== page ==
Tichborne’s “Elegy”

TichborneChidiock Tichborne’s Elegy

Chidiock Tichborne’s Elegy
written with his own hand in the Tower before his executionMy prime of youth is but a frost of cares,
My feast of joy is but a dish of pain,
My crop of corn is but a field of tares,
And all my good is but vain hope of gain.
The day is past, and yet I saw no sun,
And now I live, and now my life is done.

My tale was heard and yet it was not told,
My fruit is fallen and yet my leaves are green;
My youth is spent and yet I am not old,
I saw the world and yet I was not seen.
My thread is cut and yet it is not spun,
And now I live, and now my life is done.

I sought my death and found it in my womb,
I looked for life and saw it was a shade;
I trod the earth and knew it was my tomb,
And now I die, and now I was but made.
My glass is full, and now my glass is run,
And now I live, and now my life is done.

I was about 11 or 12 when I first read this poem and it immediately delighted me. The use of antithesis and paradox is a superb way to learn about reading poetry with thought. I now longer know or remember if the circumstances of its composition are true, but to my young and melodramatic mind a picture arose of a handsome young man with long, flowing hair wielding a quill pen in the Tower of London, where he had been afforded a nice writing desk of Victorian style—remember, please, I was young and did not have yet an ample stock of historically accurate images in my mind’s eye.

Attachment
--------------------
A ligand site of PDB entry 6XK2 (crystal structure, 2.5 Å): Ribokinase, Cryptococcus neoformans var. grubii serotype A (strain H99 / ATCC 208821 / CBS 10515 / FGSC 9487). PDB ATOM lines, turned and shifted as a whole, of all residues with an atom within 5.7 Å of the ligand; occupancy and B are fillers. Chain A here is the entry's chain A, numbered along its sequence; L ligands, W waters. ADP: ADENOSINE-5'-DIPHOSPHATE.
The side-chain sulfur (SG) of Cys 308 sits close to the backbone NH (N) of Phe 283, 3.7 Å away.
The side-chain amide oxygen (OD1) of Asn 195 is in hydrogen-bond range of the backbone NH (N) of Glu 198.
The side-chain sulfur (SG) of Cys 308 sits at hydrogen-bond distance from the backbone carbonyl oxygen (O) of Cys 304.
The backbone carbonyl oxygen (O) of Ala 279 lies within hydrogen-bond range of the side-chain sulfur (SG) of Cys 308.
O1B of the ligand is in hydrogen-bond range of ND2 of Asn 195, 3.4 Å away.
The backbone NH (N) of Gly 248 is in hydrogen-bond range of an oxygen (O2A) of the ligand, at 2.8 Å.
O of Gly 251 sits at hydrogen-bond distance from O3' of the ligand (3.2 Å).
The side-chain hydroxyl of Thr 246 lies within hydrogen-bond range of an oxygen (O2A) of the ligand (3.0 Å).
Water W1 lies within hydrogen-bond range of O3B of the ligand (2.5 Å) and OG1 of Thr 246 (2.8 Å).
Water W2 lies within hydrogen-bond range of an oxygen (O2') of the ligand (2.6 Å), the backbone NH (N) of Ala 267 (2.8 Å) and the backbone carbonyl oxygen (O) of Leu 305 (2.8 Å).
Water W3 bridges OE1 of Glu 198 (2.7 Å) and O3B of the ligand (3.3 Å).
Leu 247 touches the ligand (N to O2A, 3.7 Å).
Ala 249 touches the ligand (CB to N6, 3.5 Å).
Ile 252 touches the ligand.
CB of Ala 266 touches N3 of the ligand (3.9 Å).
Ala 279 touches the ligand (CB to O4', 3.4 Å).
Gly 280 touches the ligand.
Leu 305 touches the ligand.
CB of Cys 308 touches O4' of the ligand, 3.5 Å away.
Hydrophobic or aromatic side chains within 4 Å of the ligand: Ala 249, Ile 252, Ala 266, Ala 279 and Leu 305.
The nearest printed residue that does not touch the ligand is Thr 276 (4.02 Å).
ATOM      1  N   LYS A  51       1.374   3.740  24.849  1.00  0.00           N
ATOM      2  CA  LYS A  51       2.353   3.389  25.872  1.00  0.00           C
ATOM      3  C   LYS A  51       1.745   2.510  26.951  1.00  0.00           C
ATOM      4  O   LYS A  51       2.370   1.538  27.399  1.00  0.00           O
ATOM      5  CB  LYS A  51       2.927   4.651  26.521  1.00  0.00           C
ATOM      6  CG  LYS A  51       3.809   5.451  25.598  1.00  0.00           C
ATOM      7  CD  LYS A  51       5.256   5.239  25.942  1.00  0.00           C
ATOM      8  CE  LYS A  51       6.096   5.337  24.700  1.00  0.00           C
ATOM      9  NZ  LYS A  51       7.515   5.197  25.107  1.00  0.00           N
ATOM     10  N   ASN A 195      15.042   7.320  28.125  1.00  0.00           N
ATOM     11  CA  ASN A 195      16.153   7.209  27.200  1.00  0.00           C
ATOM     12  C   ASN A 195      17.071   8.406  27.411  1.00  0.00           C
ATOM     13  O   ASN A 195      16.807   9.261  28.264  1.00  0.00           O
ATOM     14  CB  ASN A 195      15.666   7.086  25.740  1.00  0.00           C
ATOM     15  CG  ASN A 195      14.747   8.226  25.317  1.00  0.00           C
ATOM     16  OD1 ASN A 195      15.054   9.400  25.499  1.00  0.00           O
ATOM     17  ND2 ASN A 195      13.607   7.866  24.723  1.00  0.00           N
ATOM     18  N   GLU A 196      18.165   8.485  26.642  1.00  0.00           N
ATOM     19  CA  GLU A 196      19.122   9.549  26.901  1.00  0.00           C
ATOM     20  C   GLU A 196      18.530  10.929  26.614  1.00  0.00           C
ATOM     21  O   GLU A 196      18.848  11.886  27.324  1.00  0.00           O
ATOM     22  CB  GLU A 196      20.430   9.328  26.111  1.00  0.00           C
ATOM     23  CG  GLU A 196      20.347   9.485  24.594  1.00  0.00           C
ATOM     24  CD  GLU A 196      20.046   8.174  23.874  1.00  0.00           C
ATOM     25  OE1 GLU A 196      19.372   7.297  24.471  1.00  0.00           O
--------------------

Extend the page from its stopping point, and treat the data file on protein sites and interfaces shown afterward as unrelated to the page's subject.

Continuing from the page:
The poem is probably a good one for students to work at: “tares” might send them to the dictioary, but if you count the number of words exceeding one syllable, you’ll come up with approximately one. The abundant metaphors are worth chewing over.
Tichborne may have been a “one-hit wonder” (by necessity) but this poem suggests that the prospect of immediate death can indeed clarify and focus the mind.

Author: Gubbinal

Bookish, tea-drinking cat-lady who loves great poetry and music and is in the midst of dying

3 thoughts on “Tichborne’s “Elegy””

  1. It appears that Tichborne was executed (in a particularly gruesome fashion) as part of the group who were foiled in their attempts to assassinate Elizabeth 1: known as the Babbington plot. Tichborne was unfortunate in being caught: the other conspirators were able to flee but he had an injured leg and could not make good his escape. He was aged either 24 or 28 at his death. All of which comes direct from Wikipedia and of course you would have looked yourself, Natalie, had you been inclined!

    I much prefer to have some context (for anything) so it helps me to appreciate the poem knowing these few facts. I now also know that antithesis and paradox were favourite Renaissance figures of speech. It was these that resonated as I read the poem for the first time, and despite the grim circumstances and nature of the poem, it delighted me too. I think that is in large part due to the rhythm generated by the monosyllabic vocabulary.

    Fascinating poem, thank you. And an excuse to dip briefly into history 🙂

    Liked by 1 person

    1. Thank you so much, Sandra. I do look things up but I usually wait until I have a formed opinion. Historical context is important as is biographical context. But a good work of literature can also stand on its own.

      Liked by 2 people

Leave a Reply

Fill in your details below or click an icon to log in:

WordPress.com Logo

You are commenting using your WordPress.com account. Log Out /  Change )

Google photo

You are commenting using your Google account. Log Out /  Change )

Twitter picture

You are commenting using your Twitter account. Log Out /  Change )

Facebook photo

You are commenting using your Facebook account. Log Out /  Change )

Connecting to %s